ACO.CA - Lifestyle

How to hire a contractorNeed a contractor?
We've got tips to help you find the RIGHT one from the start.

How to Hire a Contractor

Tip #1: Make sure that the contractor has valid insurance. Your contractor should have two types of insurance in order to protect you while the work is being performed. They are:
General liability insurance - Covers any accidental damage that could occur on your property during the job.
Workers compensation - Covers possible work related injuries at the job site (your home!).

Tip #2: References: The three most important references a contractor can provide concern their current client and the two most recent clients for whom they have performed work. Here are some questions for you to consider when interviewing the references:

  • Was the job started on time?
  • Was the job finished on time?
  • Were there any surprises during the job?
  • Was the job completed for the agreed upon price?
  • Did you find it easy to get in contact with the contractor while the work was in progress?
  • If you had this work to do over again, would you hire the same contractor?

Suppliers: Ask the contractor for the names of his or her primary material supplier(s) and then call upon them to inquire about the contractor in question. Ask whether the contractor pays bills promptly and whether or not the supplier would recommend the contractor to any of their customers?

Tip #3: Contracts. Remember these fundamental rules:
(a) Never give a contractor cash, and never provide any type of payment without a written contract.
(b) Never pay a contractor more than 10% of the contract as a down payment after the contract is signed.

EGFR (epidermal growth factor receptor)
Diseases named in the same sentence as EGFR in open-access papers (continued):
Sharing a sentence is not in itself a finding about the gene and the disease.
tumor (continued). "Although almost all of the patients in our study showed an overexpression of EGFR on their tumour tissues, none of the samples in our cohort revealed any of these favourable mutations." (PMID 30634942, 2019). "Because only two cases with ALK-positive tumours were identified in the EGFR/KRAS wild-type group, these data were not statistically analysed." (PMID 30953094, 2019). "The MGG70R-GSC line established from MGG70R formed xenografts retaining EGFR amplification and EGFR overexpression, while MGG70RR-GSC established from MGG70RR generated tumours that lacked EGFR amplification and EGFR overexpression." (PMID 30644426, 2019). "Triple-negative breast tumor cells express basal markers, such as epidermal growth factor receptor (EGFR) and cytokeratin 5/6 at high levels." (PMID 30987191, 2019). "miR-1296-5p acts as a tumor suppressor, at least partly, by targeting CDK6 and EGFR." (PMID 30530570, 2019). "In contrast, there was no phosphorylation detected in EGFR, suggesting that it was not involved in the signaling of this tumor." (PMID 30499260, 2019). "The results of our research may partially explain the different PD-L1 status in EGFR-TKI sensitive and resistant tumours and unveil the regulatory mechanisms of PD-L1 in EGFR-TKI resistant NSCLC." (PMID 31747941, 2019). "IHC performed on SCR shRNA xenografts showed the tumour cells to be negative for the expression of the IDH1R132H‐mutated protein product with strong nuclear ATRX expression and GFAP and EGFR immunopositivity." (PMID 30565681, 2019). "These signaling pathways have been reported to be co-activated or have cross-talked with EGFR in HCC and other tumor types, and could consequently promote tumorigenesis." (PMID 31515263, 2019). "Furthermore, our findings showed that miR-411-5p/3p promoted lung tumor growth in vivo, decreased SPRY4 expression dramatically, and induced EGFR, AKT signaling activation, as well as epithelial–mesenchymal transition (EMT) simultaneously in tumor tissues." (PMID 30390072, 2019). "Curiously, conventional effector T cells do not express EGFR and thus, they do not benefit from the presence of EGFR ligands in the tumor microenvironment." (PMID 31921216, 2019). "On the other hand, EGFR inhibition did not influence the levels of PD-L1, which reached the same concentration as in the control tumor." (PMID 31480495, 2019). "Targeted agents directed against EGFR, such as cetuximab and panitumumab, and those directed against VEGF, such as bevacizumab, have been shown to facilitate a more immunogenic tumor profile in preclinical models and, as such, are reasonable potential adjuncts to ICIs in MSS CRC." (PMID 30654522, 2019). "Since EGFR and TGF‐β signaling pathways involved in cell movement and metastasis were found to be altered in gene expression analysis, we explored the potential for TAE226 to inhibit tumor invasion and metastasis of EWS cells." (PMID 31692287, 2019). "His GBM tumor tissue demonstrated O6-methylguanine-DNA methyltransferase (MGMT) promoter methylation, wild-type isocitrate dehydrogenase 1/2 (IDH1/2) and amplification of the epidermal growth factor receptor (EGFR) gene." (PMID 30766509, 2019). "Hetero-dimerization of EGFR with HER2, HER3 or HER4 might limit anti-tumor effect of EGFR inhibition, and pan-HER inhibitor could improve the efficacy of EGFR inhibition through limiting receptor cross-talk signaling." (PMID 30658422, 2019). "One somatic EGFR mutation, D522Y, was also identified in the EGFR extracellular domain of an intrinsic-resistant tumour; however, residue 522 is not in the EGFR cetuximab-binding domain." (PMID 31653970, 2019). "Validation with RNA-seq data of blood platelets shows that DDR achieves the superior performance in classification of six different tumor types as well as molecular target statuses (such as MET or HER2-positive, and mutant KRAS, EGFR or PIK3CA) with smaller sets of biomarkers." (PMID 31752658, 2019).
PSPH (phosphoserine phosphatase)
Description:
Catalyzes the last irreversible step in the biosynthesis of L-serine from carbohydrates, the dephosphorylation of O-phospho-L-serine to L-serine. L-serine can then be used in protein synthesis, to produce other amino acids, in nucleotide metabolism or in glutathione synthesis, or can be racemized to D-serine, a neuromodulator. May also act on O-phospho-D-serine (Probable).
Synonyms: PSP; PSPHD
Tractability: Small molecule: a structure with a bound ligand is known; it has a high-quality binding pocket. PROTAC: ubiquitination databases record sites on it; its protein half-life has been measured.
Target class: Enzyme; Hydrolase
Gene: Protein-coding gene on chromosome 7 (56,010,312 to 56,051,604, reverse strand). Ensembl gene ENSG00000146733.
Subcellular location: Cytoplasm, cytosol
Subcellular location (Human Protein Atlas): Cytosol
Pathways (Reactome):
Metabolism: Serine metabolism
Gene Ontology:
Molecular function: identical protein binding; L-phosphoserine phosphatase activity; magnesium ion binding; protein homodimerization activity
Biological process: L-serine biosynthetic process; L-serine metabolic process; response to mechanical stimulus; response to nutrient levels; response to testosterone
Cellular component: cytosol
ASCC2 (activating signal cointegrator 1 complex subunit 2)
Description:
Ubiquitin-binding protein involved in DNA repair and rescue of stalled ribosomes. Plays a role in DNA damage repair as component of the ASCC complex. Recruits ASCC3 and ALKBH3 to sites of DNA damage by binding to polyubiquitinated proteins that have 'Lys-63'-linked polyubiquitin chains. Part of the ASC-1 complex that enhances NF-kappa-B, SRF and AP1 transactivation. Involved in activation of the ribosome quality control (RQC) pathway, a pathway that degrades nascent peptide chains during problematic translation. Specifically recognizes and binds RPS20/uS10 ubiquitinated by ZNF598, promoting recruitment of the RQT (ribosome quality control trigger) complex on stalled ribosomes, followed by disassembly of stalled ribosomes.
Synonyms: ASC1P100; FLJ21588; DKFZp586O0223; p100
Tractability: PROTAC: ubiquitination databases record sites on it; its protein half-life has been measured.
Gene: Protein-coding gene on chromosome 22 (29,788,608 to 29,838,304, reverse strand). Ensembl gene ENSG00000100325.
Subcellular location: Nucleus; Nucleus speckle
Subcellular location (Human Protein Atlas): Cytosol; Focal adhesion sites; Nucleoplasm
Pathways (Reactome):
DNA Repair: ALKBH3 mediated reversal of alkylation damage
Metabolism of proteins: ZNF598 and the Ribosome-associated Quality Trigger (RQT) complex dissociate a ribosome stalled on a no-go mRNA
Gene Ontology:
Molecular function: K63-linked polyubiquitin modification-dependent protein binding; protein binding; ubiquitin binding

(c) Always develop a materials list. Specify the exact materials, parts, product codes, etc.
(d) As the work progresses, you will use a system of 'progress' payments to pay off the contract. These payments should be made at the end of each step of actual work. Example: The foundation has been poured and is set. A payment is due for the concrete and all related labor, or, the framing is completed, then pay for the lumber and the labor costs.Also, remember this, various stages of your project may require a building inspection. Example, electrical, plumbing, framing, etc., all require a sign-off by the building inspector. It is common to require that you see the sign-off by the building inspector before you make the progress payment. The inspector is an impartial third party and he or she will not sign off until the work meets approval.
(e) Withhold at least 10% of the contract amount to be issued as a final payment. Do not make final payment until you have reviewed the completion notice and have a lien release for each sub-contractor as well as material supplier.

Tip #4 Paperwork. Keep a good file with all of your paperwork. All receipts, bills, the contract, copies of the building permit(s), etc. If it pertains to your job, no matter how insignificant you think it is, keep it!

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